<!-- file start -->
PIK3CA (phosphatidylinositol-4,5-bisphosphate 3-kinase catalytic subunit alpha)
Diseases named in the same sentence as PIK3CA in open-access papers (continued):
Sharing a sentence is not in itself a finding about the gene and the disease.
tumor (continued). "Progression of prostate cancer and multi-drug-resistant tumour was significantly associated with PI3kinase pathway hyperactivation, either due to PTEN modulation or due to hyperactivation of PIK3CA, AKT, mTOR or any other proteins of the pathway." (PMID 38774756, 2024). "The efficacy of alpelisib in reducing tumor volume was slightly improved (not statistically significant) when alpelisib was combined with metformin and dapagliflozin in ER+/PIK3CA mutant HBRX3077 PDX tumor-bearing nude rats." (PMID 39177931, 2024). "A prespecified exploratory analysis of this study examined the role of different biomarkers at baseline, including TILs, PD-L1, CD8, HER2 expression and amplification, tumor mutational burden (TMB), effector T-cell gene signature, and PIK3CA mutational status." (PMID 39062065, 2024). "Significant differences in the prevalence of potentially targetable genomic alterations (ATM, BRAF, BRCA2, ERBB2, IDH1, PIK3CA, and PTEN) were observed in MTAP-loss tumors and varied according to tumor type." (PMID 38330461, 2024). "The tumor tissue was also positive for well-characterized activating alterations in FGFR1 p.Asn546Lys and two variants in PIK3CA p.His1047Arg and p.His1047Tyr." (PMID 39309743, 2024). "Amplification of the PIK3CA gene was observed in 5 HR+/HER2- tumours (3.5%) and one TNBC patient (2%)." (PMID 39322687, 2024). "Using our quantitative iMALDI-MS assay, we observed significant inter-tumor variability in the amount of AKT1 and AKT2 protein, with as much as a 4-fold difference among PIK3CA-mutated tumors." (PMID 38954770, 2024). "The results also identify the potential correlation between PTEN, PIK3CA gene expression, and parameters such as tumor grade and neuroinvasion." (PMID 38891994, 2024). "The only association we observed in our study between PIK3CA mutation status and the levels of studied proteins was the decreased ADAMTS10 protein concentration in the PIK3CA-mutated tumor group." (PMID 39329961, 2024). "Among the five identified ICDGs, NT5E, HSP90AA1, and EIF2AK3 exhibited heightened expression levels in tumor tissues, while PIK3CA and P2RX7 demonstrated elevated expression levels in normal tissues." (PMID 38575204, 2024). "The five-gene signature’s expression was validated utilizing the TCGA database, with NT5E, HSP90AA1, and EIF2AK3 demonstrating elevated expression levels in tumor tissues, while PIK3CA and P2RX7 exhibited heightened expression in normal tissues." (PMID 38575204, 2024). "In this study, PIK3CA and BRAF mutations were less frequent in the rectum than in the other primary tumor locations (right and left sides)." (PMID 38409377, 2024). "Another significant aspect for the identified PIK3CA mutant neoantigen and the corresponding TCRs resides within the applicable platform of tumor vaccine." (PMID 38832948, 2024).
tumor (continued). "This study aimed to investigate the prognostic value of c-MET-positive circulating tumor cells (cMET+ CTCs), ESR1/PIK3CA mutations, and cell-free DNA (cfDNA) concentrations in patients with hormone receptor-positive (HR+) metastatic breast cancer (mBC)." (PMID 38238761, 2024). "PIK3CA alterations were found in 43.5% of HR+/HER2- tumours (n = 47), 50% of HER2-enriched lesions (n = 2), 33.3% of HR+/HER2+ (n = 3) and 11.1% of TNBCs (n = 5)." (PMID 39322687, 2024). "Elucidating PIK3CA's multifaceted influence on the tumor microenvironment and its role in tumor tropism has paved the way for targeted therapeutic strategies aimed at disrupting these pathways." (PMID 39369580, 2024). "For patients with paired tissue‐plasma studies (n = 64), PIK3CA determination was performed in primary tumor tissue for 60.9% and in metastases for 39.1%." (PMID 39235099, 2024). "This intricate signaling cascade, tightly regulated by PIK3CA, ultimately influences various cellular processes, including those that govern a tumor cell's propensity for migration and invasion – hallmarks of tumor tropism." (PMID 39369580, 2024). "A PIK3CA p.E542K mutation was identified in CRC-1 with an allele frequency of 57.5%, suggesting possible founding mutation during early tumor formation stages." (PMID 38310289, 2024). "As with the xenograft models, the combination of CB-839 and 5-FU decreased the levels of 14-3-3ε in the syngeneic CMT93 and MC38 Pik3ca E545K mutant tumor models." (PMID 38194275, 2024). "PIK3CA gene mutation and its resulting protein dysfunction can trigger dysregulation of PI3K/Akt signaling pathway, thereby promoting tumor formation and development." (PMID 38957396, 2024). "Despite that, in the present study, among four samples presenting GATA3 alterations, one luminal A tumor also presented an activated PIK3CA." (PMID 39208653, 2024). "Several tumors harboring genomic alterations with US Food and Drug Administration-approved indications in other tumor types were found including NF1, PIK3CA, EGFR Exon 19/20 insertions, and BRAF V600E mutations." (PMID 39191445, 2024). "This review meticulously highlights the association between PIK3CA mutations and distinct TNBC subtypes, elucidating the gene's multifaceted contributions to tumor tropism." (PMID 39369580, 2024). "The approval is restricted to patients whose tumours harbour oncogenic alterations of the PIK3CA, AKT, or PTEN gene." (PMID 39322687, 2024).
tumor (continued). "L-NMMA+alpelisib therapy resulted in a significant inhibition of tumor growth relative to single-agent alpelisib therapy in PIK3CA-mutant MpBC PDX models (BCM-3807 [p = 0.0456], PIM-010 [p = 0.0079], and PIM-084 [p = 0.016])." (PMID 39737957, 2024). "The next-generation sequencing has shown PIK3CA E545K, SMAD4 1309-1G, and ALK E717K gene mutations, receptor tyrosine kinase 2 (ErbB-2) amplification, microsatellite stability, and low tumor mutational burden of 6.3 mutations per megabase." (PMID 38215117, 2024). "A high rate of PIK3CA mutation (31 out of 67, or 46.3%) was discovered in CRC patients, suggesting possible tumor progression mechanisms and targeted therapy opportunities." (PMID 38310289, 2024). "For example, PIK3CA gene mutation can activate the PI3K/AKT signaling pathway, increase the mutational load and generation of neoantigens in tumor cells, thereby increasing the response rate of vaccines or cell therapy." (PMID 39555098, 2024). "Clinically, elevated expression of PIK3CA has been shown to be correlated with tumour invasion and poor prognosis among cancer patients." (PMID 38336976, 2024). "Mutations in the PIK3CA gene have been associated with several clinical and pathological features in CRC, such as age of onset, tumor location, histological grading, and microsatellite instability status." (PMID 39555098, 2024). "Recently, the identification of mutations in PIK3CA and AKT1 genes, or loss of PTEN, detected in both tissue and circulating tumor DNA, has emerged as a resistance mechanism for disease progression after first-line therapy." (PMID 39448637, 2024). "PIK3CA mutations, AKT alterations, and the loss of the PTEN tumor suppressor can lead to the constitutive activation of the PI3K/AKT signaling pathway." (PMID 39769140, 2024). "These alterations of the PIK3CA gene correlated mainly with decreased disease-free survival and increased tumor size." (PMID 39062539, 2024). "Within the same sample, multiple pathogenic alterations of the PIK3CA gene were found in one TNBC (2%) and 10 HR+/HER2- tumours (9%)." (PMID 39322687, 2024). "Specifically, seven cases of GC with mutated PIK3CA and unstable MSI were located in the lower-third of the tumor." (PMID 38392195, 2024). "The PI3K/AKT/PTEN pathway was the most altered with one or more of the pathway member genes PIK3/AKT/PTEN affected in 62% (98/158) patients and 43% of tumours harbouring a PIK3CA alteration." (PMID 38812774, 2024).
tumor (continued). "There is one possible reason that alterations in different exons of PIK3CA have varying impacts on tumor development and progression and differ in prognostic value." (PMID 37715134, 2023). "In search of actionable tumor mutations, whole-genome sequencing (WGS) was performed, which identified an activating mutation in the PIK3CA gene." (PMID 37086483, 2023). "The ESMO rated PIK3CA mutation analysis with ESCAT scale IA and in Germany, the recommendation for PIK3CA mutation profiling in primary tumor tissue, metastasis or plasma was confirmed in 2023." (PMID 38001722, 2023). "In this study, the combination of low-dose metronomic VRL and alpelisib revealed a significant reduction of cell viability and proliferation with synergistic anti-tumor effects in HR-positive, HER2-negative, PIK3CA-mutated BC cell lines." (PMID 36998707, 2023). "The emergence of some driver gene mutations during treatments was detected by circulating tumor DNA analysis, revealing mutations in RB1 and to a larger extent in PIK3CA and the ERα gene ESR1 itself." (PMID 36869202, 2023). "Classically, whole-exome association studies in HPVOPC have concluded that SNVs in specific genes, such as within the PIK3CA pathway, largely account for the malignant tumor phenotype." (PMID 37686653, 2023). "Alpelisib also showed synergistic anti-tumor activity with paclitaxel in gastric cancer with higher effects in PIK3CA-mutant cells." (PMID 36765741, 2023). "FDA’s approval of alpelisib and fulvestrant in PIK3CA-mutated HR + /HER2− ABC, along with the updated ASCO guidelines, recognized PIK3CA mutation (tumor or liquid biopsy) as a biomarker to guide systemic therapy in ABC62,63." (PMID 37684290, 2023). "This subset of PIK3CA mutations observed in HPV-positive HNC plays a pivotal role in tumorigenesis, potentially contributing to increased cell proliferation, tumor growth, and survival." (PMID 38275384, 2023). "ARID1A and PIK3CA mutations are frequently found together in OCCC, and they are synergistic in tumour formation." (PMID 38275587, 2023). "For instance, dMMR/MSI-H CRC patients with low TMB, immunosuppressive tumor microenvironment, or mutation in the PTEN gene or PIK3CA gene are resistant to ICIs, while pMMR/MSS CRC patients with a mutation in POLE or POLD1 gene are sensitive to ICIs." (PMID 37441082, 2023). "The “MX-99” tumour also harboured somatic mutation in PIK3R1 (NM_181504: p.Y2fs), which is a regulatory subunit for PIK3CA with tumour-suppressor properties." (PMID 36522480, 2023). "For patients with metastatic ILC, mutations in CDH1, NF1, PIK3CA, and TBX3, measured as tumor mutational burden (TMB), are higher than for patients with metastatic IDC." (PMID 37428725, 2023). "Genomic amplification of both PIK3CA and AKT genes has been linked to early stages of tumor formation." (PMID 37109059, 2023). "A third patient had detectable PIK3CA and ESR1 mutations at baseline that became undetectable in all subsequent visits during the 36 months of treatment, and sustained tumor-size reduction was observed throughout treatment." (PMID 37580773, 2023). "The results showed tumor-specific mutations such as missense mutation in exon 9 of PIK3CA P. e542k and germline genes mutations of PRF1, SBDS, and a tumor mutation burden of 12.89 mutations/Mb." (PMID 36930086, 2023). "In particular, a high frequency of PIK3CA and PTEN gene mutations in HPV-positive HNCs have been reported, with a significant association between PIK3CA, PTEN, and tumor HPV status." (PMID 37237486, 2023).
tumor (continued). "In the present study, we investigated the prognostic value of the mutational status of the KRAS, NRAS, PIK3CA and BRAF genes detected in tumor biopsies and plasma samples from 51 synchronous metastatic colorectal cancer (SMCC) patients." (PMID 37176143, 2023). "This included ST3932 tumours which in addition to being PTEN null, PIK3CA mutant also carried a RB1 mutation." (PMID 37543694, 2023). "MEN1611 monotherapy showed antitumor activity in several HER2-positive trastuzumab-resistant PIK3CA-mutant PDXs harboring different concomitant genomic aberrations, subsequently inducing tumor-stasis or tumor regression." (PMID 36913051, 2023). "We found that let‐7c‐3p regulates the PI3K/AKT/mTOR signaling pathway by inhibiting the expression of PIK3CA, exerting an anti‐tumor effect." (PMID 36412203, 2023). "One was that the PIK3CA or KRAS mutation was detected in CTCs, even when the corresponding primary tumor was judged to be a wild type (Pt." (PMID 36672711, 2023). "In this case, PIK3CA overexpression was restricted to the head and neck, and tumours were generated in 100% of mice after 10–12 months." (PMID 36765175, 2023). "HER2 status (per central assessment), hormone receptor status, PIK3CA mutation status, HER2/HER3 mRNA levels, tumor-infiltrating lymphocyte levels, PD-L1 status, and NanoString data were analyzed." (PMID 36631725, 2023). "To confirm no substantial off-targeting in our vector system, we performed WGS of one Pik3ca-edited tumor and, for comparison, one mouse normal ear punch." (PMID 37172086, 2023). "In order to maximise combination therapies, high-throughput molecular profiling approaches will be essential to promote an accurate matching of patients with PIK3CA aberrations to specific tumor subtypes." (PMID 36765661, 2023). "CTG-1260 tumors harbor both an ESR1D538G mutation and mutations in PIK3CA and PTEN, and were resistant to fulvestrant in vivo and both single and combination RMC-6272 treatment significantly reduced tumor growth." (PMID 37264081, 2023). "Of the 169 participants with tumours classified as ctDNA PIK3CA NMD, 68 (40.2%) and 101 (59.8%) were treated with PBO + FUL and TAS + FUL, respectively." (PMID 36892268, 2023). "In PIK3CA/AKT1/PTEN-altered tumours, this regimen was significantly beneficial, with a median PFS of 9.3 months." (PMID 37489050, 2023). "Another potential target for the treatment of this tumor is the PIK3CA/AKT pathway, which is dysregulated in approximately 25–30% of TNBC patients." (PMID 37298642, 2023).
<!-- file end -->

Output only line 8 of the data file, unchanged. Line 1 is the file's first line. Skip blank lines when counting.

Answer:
tumor (continued). "In the present study, we investigated the prognostic value of the mutational status of the KRAS, NRAS, PIK3CA and BRAF genes detected in tumor biopsies and plasma samples from 51 synchronous metastatic colorectal cancer (SMCC) patients." (PMID 37176143, 2023). "This included ST3932 tumours which in addition to being PTEN null, PIK3CA mutant also carried a RB1 mutation." (PMID 37543694, 2023). "MEN1611 monotherapy showed antitumor activity in several HER2-positive trastuzumab-resistant PIK3CA-mutant PDXs harboring different concomitant genomic aberrations, subsequently inducing tumor-stasis or tumor regression." (PMID 36913051, 2023). "We found that let‐7c‐3p regulates the PI3K/AKT/mTOR signaling pathway by inhibiting the expression of PIK3CA, exerting an anti‐tumor effect." (PMID 36412203, 2023). "One was that the PIK3CA or KRAS mutation was detected in CTCs, even when the corresponding primary tumor was judged to be a wild type (Pt." (PMID 36672711, 2023). "In this case, PIK3CA overexpression was restricted to the head and neck, and tumours were generated in 100% of mice after 10–12 months." (PMID 36765175, 2023). "HER2 status (per central assessment), hormone receptor status, PIK3CA mutation status, HER2/HER3 mRNA levels, tumor-infiltrating lymphocyte levels, PD-L1 status, and NanoString data were analyzed." (PMID 36631725, 2023). "To confirm no substantial off-targeting in our vector system, we performed WGS of one Pik3ca-edited tumor and, for comparison, one mouse normal ear punch." (PMID 37172086, 2023). "In order to maximise combination therapies, high-throughput molecular profiling approaches will be essential to promote an accurate matching of patients with PIK3CA aberrations to specific tumor subtypes." (PMID 36765661, 2023). "CTG-1260 tumors harbor both an ESR1D538G mutation and mutations in PIK3CA and PTEN, and were resistant to fulvestrant in vivo and both single and combination RMC-6272 treatment significantly reduced tumor growth." (PMID 37264081, 2023). "Of the 169 participants with tumours classified as ctDNA PIK3CA NMD, 68 (40.2%) and 101 (59.8%) were treated with PBO + FUL and TAS + FUL, respectively." (PMID 36892268, 2023). "In PIK3CA/AKT1/PTEN-altered tumours, this regimen was significantly beneficial, with a median PFS of 9.3 months." (PMID 37489050, 2023). "Another potential target for the treatment of this tumor is the PIK3CA/AKT pathway, which is dysregulated in approximately 25–30% of TNBC patients." (PMID 37298642, 2023).